We recently hypothesized a relationship between the shedding of hair from the skin of H. erectus and the evolution of larger brain size (Denda et al., 2018). We suggested that hairless skin offered an evolutionary advantage, because it was more efficient at sensing danger signals from the environment, because its sensory systems are more accessible. Then, because of the dramatically increased amount of environmental information generated from hairless skin, the brain size of hominins needed to expand in order to process all this sensory input efficiently. This hypothesis is supported by the finding that the plethora of peripheral sensations in the octopusis associated with a larger and more sentient brain. The octopus must integrate sensory inputs not only from its eight tentacles and its separate peripheral “brains”, but also from its highly “sentient” skin. As a result, the octopus has a brain with 6-fold more neurons as compared to rodents (Hochner, 2012, 2013). Some species of squid have an even bigger brain; i.e. a higher ratio of brain/whole-body weight than the octopus (Packard, 1972). They also have the ability to change their body color pattern quickly for crypsis or communication (Hanlon et al., 1999). Furthermore, electric fish of the genus Gnathonemus possess a huge number of epidermal electroreceptors covering its whole body that allow these organisms to accurately assess the distance, size and shape of surrounding objects by transmitting an “electric image” to the brain (von der Emde et al., 1998). Indeed, the brain: body mass ratio of these fish is higher than that of any other vertebrate, including humans, and the brain accounts for 60% of bodily oxygen (O2) consumption, compared to the 2% - 8% in resting humans (Nilsson, 1996). These three examples suggest that the combination of an exposed, environmentally sensitive skin and a large brain might have played a key role during animal evolution.
Several terrestrial mammals are largely hairless, including the hippopotamus, elephant, rhinoceros and naked mole rat, and the hippopotamus and rhinoceros do not have large brains (Lyras, 2018; Bhagwandin et al., 2017). We propose that because these two animals have thick skin, it might have been difficult to construct tightly-organized, arborizing peripheral nerve networks in their skin. Elephants have relatively large brains (Lyras, 2018), but their skin could also be too thick to construct peripheral nerve networks. We speculate instead that the elephant has a flexible arm, its long nose. To control this “arm”, an elephant might need a bigger brain in comparison to a hippopotamus or rhinoceros. Consider the octopus which has eight flexible arms and substantial cognitive ability. Likewise, humans have two arms, each of which has ten flexible fingers. Flexible arms and fingers might require a larger brain. While naked mole rats admittedly do not have large brains (Kverková et al., 2018), they live at high population densities, making a complex sensory system unnecessary for their survival.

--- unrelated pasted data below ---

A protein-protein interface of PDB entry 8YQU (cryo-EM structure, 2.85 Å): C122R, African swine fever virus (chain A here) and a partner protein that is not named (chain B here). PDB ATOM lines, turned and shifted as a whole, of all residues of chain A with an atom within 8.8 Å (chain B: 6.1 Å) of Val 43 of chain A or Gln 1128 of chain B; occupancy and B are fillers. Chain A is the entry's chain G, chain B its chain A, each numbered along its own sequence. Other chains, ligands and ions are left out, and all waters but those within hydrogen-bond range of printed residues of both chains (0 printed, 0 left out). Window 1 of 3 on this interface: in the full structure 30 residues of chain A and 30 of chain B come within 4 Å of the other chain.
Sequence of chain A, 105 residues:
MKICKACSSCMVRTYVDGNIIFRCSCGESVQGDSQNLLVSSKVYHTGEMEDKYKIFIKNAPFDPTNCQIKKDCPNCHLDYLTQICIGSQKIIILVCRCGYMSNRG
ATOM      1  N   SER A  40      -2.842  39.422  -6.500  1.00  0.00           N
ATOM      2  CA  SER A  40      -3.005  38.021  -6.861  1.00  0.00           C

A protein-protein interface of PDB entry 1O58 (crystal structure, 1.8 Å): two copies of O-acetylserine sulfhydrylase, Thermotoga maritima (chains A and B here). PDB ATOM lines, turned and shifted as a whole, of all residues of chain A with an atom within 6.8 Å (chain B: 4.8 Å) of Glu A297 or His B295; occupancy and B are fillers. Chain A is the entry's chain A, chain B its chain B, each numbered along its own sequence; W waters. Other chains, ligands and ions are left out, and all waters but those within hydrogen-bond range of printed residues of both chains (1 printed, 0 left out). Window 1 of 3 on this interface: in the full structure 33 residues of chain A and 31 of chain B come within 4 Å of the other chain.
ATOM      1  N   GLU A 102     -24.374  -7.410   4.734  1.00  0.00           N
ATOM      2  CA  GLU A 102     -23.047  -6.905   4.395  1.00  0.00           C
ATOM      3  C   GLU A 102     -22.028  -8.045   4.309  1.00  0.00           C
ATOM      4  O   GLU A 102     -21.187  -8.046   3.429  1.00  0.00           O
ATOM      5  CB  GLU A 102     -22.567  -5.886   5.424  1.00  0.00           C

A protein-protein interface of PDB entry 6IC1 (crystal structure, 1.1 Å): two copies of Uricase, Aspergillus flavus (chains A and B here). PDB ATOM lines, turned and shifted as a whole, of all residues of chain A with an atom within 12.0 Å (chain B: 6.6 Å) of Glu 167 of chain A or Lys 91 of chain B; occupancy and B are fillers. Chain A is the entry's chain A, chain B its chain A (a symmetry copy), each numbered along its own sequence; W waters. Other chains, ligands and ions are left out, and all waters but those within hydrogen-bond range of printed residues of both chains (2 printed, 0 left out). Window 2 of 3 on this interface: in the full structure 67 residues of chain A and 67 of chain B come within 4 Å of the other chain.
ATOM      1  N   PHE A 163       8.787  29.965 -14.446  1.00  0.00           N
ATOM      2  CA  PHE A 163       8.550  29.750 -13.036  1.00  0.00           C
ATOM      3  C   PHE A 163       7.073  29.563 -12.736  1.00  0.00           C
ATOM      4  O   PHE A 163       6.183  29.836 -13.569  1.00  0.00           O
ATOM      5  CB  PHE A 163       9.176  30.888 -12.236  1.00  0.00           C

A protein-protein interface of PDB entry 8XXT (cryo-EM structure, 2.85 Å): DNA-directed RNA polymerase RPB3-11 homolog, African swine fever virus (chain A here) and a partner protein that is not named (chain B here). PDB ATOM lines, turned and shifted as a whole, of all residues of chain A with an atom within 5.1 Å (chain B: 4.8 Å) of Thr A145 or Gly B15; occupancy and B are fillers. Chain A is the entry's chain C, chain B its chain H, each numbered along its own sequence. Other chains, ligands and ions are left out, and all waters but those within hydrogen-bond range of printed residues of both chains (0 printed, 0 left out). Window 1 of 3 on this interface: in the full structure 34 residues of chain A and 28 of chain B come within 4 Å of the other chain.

We can also look at this question in yet another way. A large group of arthropods—insects—have their entire bodies covered with a chitinous shell, with their tactile senses limited to their antennae. That is, they do not have skin sensations. Notably, their brain size is small, and the number of neurons in their brain is only around a million. Nevertheless, some of them, such as ants or bees, have complex social structures. Leaf-cutter ants carry out a kind of agriculture (Blanton & Ewel, 1985) and honeybees can pass on very complex information (Menzel, 2012). Dragonflies can construct spatial and temporal images in their nervous systems to help catch their prey (Mischiati et al., 2015). Thus, even with a small brain, quite sophisticated actions are possible by discarding skin sensation, these insects can survive in a variety of environments without the high energy cost of a larger brain. The number of insect species is thought to be around one million, and they have persisted for over 400 million years, so this “protective shell—small brain—low energy” tactic has been successful and represents a valid alternative to the “exposed skin—big brain—high energy” strategy.
6.2. Why Has Homo sapiens Outlasted Other Human Subspecies?